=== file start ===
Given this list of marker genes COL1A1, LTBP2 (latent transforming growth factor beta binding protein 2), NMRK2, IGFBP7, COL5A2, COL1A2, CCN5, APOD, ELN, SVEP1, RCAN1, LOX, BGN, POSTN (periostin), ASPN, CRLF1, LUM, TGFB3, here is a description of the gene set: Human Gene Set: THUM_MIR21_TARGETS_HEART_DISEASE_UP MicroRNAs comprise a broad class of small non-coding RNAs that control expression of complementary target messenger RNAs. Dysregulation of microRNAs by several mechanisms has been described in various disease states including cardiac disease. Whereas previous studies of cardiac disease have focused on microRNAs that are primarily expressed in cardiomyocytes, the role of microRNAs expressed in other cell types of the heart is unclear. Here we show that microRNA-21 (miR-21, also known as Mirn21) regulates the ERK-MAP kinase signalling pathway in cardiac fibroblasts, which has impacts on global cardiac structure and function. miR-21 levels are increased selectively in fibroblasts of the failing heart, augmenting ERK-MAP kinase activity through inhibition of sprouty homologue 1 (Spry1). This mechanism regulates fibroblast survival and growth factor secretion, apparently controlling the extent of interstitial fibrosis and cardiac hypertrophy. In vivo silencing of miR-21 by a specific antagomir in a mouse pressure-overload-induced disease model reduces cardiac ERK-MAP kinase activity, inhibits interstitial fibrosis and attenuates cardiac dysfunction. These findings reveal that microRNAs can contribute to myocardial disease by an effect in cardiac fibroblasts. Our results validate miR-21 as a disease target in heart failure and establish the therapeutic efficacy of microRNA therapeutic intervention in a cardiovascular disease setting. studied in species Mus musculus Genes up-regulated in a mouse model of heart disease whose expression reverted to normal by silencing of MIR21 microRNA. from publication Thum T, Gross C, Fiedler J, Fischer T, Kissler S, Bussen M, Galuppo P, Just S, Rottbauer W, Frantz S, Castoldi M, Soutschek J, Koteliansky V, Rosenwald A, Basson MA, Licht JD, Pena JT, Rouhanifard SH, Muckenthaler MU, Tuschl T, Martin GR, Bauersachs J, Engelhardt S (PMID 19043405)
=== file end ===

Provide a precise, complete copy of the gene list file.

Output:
Given this list of marker genes COL1A1, LTBP2 (latent transforming growth factor beta binding protein 2), NMRK2, IGFBP7, COL5A2, COL1A2, CCN5, APOD, ELN, SVEP1, RCAN1, LOX, BGN, POSTN (periostin), ASPN, CRLF1, LUM, TGFB3, here is a description of the gene set: Human Gene Set: THUM_MIR21_TARGETS_HEART_DISEASE_UP MicroRNAs comprise a broad class of small non-coding RNAs that control expression of complementary target messenger RNAs. Dysregulation of microRNAs by several mechanisms has been described in various disease states including cardiac disease. Whereas previous studies of cardiac disease have focused on microRNAs that are primarily expressed in cardiomyocytes, the role of microRNAs expressed in other cell types of the heart is unclear. Here we show that microRNA-21 (miR-21, also known as Mirn21) regulates the ERK-MAP kinase signalling pathway in cardiac fibroblasts, which has impacts on global cardiac structure and function. miR-21 levels are increased selectively in fibroblasts of the failing heart, augmenting ERK-MAP kinase activity through inhibition of sprouty homologue 1 (Spry1). This mechanism regulates fibroblast survival and growth factor secretion, apparently controlling the extent of interstitial fibrosis and cardiac hypertrophy. In vivo silencing of miR-21 by a specific antagomir in a mouse pressure-overload-induced disease model reduces cardiac ERK-MAP kinase activity, inhibits interstitial fibrosis and attenuates cardiac dysfunction. These findings reveal that microRNAs can contribute to myocardial disease by an effect in cardiac fibroblasts. Our results validate miR-21 as a disease target in heart failure and establish the therapeutic efficacy of microRNA therapeutic intervention in a cardiovascular disease setting. studied in species Mus musculus Genes up-regulated in a mouse model of heart disease whose expression reverted to normal by silencing of MIR21 microRNA. from publication Thum T, Gross C, Fiedler J, Fischer T, Kissler S, Bussen M, Galuppo P, Just S, Rottbauer W, Frantz S, Castoldi M, Soutschek J, Koteliansky V, Rosenwald A, Basson MA, Licht JD, Pena JT, Rouhanifard SH, Muckenthaler MU, Tuschl T, Martin GR, Bauersachs J, Engelhardt S (PMID 19043405)